That same via media is on display in the three volumes of Jesus of Nazareth that Benedict completed while holding the office of pope. The immense erudition on display in those volumes is used not to explain the faith away, but enriches it through exegesis informed by faith, and by ample resort to the spiritually eye-opening readings of Holy Scripture drawn from a full array of Church Fathers. The Resurrection is no mere “symbol” for Pope Benedict. But Christ was not resuscitated like Lazarus (as famously recounted in the Gospel of John). It took time for the disciples on the road to Emmaus to recognize the resurrected Jesus and the same can be said for the twelve hiding in the upper room. Christ indeed lives in all his glory, still present in the lives of the Church and the hearts of men and women, while being at one with the Father in Heaven. But as the Church Fathers insisted, Heaven is not to be understood as a spatio-temporal place somewhere in the visible universe. One thinks of Khrushchev, shaped by primitive Marxist-Leninist atheistic propaganda, who proudly announced that the Soviet cosmonauts had disproved the existence of God because they did not see Him during their space travels. In contrast, Pope Benedict restored Catholic orthodoxy to an exegesis worthy of the Church Fathers, while making use of the best modern scholarship.

Pope Benedict XVI also made a remarkable contribution to what the late James V. Schall, S.J., liked to call “Roman Catholic political philosophy.” This required a good deal of critical discernment and rejection of ideological substitutes for the faith.  As the “Preface” to Introduction to Christianity that Ratzinger/Benedict wrote for the edition republished in 2000 makes clear, he loathed “the spirit of 1968,” the dream of a freedom divorced from religious truth, moral self-limitation, and a proper deference to the wisdom of the past. He adamantly rejected the absurd claim that Marx could do for Christianity what Aristotle had done for it in the thirteenth century: he saw in Marx and Marxism a new road to despotism and a frontal assault on Christian hope, rightly understood. No more than Eric Voegelin, with whom he briefly corresponded in Munich, did Ratzinger want to “immanentize the eschaton” by trying to establish the Kingdom of Heaven on earth. It pained Ratzinger that after the annus mirabilus of 1989, “how little was said about the horrors of the Communist Gulag, how isolated Solzhenitsyn’s voice remained.” And instead of returning to authentic Christian faith, to a firm embrace of the range of reason and the promises of God, the Western world increasingly turned to religious indifference and moral subjectivism, nontheistic eastern religions, or a relativized Christ as a holy sage, an ethical teacher, or a social activist. But “separated from his Godhead,” Benedict recalled, Christ is in fact of little interest. In doing so, the Gospels are mutilated beyond recognition, and hope is fatally undermined.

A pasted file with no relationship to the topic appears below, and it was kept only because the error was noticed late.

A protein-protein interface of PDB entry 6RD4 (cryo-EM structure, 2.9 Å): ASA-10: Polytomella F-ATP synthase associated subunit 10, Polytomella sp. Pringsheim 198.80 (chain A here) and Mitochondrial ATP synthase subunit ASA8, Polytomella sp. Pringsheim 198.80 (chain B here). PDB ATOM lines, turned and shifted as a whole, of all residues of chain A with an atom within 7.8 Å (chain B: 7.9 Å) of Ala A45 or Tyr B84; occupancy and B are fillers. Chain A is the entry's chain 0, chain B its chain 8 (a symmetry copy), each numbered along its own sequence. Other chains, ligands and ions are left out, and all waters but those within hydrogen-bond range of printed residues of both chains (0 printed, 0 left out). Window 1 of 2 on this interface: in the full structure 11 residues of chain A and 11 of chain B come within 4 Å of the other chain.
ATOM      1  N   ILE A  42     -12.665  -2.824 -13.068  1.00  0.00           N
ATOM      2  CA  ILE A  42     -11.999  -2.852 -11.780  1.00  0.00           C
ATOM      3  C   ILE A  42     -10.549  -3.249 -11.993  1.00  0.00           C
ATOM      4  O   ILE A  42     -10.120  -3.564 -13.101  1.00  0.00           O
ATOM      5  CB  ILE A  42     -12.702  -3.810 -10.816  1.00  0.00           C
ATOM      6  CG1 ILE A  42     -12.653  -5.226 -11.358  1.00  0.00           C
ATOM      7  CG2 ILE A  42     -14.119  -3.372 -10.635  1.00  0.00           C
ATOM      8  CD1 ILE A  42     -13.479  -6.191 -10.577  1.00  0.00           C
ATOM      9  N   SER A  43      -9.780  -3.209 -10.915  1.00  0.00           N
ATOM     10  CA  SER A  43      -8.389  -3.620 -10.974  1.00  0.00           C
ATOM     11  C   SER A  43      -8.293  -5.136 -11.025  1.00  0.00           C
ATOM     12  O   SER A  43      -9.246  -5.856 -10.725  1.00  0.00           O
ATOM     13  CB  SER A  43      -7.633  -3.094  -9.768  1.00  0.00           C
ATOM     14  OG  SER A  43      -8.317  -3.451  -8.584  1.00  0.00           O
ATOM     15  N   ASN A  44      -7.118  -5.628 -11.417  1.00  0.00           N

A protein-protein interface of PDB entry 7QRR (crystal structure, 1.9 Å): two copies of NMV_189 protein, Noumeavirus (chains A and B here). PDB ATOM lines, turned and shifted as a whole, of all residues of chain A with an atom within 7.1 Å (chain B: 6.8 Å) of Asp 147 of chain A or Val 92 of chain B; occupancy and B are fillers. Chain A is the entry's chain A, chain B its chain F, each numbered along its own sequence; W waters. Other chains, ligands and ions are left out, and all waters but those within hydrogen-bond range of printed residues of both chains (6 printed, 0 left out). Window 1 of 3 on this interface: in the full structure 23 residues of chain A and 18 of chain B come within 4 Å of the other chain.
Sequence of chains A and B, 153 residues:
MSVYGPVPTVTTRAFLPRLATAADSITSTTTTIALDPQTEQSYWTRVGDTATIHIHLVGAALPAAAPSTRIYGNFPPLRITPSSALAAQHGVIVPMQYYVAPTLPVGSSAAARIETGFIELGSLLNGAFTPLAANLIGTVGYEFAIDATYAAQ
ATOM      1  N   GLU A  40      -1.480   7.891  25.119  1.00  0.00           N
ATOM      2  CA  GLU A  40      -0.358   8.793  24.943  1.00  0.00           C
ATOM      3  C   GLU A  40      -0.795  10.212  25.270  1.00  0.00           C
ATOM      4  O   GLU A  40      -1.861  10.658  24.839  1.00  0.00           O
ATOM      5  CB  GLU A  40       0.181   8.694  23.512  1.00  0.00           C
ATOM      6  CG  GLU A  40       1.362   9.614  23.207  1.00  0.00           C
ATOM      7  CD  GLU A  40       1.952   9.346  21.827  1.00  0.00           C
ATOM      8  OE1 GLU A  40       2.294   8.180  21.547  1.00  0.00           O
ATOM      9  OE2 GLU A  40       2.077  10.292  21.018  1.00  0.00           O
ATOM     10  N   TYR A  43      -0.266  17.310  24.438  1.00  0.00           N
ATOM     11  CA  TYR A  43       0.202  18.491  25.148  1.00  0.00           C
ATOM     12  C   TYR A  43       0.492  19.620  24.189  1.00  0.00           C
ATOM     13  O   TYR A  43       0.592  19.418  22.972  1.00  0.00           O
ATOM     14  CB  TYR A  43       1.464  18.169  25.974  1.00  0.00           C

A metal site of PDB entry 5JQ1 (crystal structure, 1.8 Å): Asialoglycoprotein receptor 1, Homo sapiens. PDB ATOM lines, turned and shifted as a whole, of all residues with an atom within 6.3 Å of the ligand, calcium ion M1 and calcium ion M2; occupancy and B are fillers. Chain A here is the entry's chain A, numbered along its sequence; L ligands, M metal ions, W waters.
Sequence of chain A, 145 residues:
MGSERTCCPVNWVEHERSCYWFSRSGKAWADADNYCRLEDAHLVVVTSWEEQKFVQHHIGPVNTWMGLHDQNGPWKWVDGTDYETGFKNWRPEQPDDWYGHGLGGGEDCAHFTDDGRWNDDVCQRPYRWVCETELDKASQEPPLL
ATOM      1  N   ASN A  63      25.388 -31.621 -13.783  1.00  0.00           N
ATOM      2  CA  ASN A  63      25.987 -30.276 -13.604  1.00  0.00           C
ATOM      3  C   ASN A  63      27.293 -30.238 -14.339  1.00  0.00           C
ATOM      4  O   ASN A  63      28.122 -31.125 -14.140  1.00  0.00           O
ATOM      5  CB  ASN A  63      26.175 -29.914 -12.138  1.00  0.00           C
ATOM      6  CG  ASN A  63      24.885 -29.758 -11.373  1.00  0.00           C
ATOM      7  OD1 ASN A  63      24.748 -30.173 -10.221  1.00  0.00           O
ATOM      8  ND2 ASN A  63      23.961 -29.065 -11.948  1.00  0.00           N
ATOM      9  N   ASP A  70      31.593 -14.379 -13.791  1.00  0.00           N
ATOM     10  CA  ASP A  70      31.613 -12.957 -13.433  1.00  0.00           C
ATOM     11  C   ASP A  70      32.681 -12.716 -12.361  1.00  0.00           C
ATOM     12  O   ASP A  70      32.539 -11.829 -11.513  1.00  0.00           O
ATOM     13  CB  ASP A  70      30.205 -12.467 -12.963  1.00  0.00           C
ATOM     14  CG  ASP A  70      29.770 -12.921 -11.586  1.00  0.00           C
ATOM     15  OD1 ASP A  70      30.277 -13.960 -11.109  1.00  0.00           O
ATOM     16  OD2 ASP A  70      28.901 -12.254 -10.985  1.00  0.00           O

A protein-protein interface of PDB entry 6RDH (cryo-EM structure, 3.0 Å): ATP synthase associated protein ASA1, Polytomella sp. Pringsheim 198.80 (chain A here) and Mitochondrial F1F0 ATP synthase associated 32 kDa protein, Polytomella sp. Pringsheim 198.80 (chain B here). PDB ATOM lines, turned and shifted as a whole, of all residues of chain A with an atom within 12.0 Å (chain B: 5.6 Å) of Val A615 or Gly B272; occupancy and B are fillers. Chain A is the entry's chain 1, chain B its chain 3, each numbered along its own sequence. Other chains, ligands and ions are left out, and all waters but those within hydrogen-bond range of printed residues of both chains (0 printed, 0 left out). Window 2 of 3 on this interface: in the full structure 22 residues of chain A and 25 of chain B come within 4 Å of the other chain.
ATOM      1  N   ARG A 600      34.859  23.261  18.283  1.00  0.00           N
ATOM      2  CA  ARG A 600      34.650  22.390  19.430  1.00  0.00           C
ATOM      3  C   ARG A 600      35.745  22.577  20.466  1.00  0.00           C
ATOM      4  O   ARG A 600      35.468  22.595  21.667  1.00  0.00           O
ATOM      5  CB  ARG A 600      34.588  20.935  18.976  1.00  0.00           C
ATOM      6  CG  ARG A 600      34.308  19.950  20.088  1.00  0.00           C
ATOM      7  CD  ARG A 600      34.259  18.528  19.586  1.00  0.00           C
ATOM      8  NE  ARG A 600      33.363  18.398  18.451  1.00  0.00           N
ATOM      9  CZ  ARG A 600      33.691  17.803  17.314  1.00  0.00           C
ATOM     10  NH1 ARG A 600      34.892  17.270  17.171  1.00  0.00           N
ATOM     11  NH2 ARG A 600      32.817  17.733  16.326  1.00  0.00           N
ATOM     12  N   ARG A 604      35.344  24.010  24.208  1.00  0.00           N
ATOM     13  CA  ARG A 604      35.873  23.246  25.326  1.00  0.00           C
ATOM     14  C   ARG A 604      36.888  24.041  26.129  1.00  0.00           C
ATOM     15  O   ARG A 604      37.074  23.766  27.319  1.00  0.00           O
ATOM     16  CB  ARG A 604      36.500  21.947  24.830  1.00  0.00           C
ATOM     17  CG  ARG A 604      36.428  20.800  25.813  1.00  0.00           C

Benedict believed in the promises of God and thus never lost hope. And he had confidence in the efficacy of free human action guided by God’s saving grace. But he had no illusions about how far late modernity had sunk. In the interviews that Peter Seewald conducted after his resignation as pope in February 2013 (and also in a final set of interviews conducted in the autumn of 2018), the pope emeritus spoke ominously of a “global dictatorship of ostensibly humanist ideologies.” And he added that contradicting this tyrannical ideology or overlapping set of ideologies meant “being excluded from the basic social consensus.” In today’s climate, to oppose homosexual marriage, abortion on demand, and “creating human beings in a laboratory” is to be “punished with social excommunication.” Could the Church resist “this spiritual power of AntiChrist?” The life, writings, and witness of Benedict XVI further demonstrate how real and how terrible these betrayals are.

The American Mind presents a range of perspectives. Views are writers’ own and do not necessarily represent those of The Claremont Institute.